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Michigan Appellate Court Issues Decision in Auto-Owners Insurance Company v. Department of Treasury

Tax Development Nov 03, 2015

On October 27, 2015, the Michigan Court of Appeals issued its decision in Auto-Owners Insurance Company v. Department of Treasury, Michigan Court of Appeals, No. 321505, October 27, 2015.  Between December 1, 2006 through December 31, 2010, Auto-Owners Insurance Company (“Auto-Owners”) entered into multiple contracts, some of which utilized software hosting arrangements.

On March 28, 2012, the Michigan Department of Treasury (“Department”) conducted a use tax audit, determined a use tax deficiency existed, and issued Auto-Owners a bill for taxes due. Auto-Owners paid the tax and filed a complaint on June 29, 2012, seeking a refund of tax and interest paid. The Court of Claims held in favor of Auto Owners, finding that the transactions were not subject to use tax because the software was never “delivered by any means” as specified in the definition of prewritten computer software, and ordered the Department to issue a refund.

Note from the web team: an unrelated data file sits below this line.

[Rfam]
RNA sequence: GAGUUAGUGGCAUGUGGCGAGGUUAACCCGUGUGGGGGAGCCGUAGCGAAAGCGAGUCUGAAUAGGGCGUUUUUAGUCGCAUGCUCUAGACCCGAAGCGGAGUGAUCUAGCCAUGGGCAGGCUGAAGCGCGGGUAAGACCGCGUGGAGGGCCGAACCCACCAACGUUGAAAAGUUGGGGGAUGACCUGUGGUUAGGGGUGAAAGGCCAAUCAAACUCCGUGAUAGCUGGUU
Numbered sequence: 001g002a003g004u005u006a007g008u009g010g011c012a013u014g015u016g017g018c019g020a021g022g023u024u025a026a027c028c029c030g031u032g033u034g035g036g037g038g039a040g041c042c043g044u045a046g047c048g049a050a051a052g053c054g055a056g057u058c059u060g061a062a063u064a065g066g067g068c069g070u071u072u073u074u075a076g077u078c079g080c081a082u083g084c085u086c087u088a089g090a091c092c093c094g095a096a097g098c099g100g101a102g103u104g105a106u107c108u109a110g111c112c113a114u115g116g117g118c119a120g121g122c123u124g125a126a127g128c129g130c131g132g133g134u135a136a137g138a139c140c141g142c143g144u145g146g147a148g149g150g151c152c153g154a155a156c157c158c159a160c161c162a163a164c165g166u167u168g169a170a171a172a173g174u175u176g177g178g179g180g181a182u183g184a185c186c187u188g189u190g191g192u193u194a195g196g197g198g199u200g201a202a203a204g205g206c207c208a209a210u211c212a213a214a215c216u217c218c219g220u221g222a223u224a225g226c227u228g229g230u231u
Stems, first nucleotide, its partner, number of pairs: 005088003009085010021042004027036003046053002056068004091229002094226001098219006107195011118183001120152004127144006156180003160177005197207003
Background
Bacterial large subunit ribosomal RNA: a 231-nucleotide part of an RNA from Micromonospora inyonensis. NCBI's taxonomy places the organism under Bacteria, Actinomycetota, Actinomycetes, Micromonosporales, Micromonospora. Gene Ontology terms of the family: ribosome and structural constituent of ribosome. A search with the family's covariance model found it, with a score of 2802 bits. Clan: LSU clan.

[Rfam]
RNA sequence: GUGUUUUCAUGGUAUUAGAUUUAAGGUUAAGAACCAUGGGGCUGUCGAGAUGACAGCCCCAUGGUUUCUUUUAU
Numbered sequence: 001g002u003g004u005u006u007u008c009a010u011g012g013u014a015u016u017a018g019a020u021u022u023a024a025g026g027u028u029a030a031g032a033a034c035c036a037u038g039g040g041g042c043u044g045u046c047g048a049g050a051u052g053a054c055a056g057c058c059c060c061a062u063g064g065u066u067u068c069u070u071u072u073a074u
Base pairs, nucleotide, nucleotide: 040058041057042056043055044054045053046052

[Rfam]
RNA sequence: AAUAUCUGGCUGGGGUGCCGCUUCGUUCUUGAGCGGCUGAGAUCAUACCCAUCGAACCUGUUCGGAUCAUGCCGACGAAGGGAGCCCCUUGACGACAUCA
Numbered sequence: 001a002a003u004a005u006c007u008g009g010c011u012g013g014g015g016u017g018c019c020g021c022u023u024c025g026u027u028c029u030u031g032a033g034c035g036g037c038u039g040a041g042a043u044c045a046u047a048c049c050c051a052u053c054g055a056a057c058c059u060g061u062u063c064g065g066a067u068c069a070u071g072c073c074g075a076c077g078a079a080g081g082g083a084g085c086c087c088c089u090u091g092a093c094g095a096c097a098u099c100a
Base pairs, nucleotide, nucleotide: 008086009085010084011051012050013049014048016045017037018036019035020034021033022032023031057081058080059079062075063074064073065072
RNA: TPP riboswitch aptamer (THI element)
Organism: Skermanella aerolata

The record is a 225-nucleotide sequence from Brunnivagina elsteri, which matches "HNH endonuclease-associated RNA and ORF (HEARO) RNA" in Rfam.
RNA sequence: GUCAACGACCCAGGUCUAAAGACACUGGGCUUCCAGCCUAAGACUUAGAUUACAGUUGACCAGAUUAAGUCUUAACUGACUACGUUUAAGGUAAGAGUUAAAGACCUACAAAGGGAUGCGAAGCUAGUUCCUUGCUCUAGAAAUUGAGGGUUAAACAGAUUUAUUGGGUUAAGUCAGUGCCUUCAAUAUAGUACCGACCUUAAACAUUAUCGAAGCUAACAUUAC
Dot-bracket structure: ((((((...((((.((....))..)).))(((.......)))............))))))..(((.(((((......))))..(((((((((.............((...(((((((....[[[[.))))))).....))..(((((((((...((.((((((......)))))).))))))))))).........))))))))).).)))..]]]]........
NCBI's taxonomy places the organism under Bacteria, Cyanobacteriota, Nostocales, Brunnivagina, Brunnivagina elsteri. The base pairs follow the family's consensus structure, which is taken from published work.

The Department appealed, arguing that the Court of Claims erred when it determined that the transactions were not subject to use tax. In its analysis, the Appellate Court applied the “incident to the service test” and found that any taxable tangible personal property was incidental for the exempt services provided, basing its determination on several factors, including that Auto-Owners exercised an ownership-type right over the software. On October 27, 2015, the Appellate Court issued its decision, upholding the determination from the Court of Claims that the transactions in question were not subject to Michigan use tax.


John M. Polizzi

Leslie S. Hahn